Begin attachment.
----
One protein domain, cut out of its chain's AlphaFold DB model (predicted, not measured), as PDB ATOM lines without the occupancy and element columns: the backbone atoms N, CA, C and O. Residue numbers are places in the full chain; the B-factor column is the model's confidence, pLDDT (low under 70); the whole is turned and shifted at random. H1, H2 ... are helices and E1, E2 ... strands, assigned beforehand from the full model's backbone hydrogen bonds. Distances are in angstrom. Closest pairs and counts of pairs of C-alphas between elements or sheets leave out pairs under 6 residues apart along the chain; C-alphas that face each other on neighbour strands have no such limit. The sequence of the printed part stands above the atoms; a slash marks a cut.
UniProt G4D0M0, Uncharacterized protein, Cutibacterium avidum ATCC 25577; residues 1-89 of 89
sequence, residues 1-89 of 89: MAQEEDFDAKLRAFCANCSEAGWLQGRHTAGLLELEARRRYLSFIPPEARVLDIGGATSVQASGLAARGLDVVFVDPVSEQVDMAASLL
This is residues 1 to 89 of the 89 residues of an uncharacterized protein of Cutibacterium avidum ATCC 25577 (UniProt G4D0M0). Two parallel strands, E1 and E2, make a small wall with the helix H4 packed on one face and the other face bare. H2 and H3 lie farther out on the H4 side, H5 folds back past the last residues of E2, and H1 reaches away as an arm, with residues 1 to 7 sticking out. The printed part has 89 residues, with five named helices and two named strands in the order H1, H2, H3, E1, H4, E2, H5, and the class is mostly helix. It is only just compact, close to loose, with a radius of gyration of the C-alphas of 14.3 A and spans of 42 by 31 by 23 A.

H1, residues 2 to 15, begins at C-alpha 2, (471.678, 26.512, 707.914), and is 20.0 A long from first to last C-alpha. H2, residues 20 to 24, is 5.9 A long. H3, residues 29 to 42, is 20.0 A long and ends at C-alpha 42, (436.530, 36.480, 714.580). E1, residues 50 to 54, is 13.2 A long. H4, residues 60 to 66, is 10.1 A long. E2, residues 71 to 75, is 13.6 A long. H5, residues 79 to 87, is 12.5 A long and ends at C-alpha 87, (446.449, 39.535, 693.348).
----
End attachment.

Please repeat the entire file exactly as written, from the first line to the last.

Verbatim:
One protein domain, cut out of its chain's AlphaFold DB model (predicted, not measured), as PDB ATOM lines without the occupancy and element columns: the backbone atoms N, CA, C and O. Residue numbers are places in the full chain; the B-factor column is the model's confidence, pLDDT (low under 70); the whole is turned and shifted at random. H1, H2 ... are helices and E1, E2 ... strands, assigned beforehand from the full model's backbone hydrogen bonds. Distances are in angstrom. Closest pairs and counts of pairs of C-alphas between elements or sheets leave out pairs under 6 residues apart along the chain; C-alphas that face each other on neighbour strands have no such limit. The sequence of the printed part stands above the atoms; a slash marks a cut.
UniProt G4D0M0, Uncharacterized protein, Cutibacterium avidum ATCC 25577; residues 1-89 of 89
sequence, residues 1-89 of 89: MAQEEDFDAKLRAFCANCSEAGWLQGRHTAGLLELEARRRYLSFIPPEARVLDIGGATSVQASGLAARGLDVVFVDPVSEQVDMAASLL
This is residues 1 to 89 of the 89 residues of an uncharacterized protein of Cutibacterium avidum ATCC 25577 (UniProt G4D0M0). Two parallel strands, E1 and E2, make a small wall with the helix H4 packed on one face and the other face bare. H2 and H3 lie farther out on the H4 side, H5 folds back past the last residues of E2, and H1 reaches away as an arm, with residues 1 to 7 sticking out. The printed part has 89 residues, with five named helices and two named strands in the order H1, H2, H3, E1, H4, E2, H5, and the class is mostly helix. It is only just compact, close to loose, with a radius of gyration of the C-alphas of 14.3 A and spans of 42 by 31 by 23 A.

H1, residues 2 to 15, begins at C-alpha 2, (471.678, 26.512, 707.914), and is 20.0 A long from first to last C-alpha. H2, residues 20 to 24, is 5.9 A long. H3, residues 29 to 42, is 20.0 A long and ends at C-alpha 42, (436.530, 36.480, 714.580). E1, residues 50 to 54, is 13.2 A long. H4, residues 60 to 66, is 10.1 A long. E2, residues 71 to 75, is 13.6 A long. H5, residues 79 to 87, is 12.5 A long and ends at C-alpha 87, (446.449, 39.535, 693.348).